Woolley said 10 to 11 percent of Utah's visitors are foreign. "It is significant, and even more significant is the amount of money they spend. The foreign tourist spends a lot more than the domestic tourist. We spend about the same percentage of our budget on international promotion. Utah is uniquely situated to host international visitors because of the large number of interpreters we have available here. It's a payoff from the LDS Church's missionary program. For Japan/America Week, for example, we had 155 Japanese interpreters. There aren't very many places capable of putting together 155 people fluent in Japanese."

See America, See Utah

On the domestic scene, Woolley said, the state's strategy is to target organizations. "We work very closely with organizations like the National Tourists' Association. They are the major tour operators, bus operators throughout the U.S. and Canada. We also work directly with travel agents outside the borders of the state. We do a lot of things like familiarization tours for the press, where we try to expand our advertising dollars through the use of free coverage. Travel writers come in and spend time with us and then go back and write articles about their visits. If you had to buy the space we get that way in newspapers and magazines, it would cost about $3 million a year. Our direct advertising budget is about $1.5 million, so we expand that advertising dollar extensively."

About 27 percent of Utah's domestic tourists come from southern California, according to Woolley. "Another large percentage comes from the states around us." Recent studies indicate about 24 percent are coming from the states east of the Mississippi. "It's pretty well rounded. The bulk of our advertising goes into the contiguous states and the Los Angeles Basin. That's simply a matter of limited dollars. If we had more money, we'd go into the major population centers in the East and Midwest," Woolley said.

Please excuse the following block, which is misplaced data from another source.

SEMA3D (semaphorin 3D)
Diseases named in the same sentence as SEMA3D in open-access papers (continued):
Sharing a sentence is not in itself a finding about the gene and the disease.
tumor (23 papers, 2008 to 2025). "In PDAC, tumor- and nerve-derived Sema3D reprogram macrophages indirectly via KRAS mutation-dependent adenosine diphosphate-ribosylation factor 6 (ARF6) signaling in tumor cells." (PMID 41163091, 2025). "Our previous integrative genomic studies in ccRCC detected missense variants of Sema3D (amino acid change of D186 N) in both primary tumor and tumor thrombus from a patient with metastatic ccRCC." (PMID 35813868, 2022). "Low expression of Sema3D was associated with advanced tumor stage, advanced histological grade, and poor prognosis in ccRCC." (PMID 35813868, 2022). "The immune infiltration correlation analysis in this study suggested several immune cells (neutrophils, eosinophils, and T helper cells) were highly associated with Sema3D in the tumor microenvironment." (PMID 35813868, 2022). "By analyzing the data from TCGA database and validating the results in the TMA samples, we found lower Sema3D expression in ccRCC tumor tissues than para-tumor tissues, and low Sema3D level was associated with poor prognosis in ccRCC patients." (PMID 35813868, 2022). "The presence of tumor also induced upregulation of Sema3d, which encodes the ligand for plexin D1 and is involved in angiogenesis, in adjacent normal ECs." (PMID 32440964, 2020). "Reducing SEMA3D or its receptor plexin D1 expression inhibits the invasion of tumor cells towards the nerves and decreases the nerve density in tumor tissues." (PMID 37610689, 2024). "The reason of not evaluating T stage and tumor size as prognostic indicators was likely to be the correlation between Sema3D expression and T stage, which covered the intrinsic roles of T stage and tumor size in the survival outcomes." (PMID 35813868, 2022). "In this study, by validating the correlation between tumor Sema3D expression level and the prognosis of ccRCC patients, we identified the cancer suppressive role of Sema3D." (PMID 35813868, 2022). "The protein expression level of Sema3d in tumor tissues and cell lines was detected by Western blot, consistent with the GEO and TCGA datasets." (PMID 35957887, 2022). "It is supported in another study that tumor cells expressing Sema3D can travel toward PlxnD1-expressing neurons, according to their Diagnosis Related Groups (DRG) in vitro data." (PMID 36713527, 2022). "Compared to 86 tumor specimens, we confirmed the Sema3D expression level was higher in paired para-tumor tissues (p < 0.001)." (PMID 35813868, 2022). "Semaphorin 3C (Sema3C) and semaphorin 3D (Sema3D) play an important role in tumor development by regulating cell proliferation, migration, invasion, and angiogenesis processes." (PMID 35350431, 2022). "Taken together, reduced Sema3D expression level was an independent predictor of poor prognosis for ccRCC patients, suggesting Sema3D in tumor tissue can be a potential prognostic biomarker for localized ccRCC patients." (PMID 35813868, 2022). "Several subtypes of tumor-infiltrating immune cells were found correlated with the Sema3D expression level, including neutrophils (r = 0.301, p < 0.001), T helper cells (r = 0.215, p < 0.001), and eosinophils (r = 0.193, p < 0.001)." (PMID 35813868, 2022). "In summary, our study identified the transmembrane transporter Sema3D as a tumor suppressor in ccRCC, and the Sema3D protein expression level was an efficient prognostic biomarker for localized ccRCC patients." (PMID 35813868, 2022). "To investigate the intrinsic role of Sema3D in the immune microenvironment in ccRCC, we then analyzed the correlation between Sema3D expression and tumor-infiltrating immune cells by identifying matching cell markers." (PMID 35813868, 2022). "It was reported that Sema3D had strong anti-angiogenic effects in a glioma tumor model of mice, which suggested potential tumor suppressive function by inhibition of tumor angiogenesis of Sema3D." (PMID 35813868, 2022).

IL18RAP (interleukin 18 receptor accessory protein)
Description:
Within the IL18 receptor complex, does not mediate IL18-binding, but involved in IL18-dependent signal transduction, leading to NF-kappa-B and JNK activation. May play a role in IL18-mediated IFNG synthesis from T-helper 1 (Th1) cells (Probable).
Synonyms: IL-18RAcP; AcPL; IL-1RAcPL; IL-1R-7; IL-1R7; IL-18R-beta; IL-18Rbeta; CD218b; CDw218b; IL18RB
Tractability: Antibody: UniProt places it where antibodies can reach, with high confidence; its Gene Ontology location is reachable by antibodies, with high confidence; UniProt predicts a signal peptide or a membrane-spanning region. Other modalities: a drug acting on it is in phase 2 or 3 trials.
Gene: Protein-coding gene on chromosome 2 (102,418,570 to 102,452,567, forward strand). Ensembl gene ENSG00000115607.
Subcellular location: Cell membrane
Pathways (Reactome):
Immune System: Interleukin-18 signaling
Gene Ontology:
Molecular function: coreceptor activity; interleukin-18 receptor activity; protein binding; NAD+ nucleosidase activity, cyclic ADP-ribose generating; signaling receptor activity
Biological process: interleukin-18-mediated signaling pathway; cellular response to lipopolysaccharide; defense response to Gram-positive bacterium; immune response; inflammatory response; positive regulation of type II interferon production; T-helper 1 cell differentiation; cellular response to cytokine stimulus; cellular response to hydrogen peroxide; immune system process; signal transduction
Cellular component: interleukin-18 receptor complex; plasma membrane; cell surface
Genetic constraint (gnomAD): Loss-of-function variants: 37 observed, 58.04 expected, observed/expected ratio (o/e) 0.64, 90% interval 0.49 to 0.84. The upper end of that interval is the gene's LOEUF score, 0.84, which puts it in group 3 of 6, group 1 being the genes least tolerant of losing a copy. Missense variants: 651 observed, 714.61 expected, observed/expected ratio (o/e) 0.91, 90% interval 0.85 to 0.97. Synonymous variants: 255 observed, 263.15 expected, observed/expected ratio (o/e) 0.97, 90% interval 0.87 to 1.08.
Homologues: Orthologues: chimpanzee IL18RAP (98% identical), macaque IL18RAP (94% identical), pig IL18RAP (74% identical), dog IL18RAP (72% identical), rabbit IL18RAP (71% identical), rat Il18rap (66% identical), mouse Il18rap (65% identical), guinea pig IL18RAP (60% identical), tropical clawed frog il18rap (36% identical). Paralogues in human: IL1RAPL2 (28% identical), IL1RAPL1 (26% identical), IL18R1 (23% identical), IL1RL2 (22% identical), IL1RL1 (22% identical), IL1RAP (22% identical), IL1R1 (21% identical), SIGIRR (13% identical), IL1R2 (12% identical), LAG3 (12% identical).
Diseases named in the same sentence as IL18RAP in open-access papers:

How does our advertising and promotion budget compare with our neighbors? "Nationwide, we're in about 33rd position for tourism budgets. We spend about $3.5 million. Colorado spends about $9 million, Arizona about $5 million, Montana and Wyoming about $4 million. Idaho spends a bit less, but basically we're not very high," Woolley noted.

We're in This Together

One way the state tries to maximize its promotion budget is to coordinate its efforts with its regional and industry counterparts. "We work very closely with organizations like the Salt Lake City Visitors and Convention Bureau, the Park City Chamber Bureau, and others around the state. We work with them specifically on conventions that are tourism oriented, like the National Tourist Association convention held here in 1989 and the recent Japan/America Week convention. We also work together on literature to help draw other conventions here."

Utah's travel regions, such as Color Country, Castle Country, and the Golden Spike Empire, also coordinate their efforts with the state office and receive matching funds for their programs. "Our job is to get the tourists across the borders of the state. Once we get them here, it's up to the regions."

Woolley said his office also works closely with the Utah Ski Association, advertising jointly or in complementary publications to make the most of both budgets and stretch the dollars. "There's lots of communication and common strategy."

In addition, he said, "we're in the image business, and we also work very closely with the Division of Community and Economic Development to help attract new businesses here and get conventions. It's a mutual effort that helps us both to spread our dollars."

Working on Utah's Image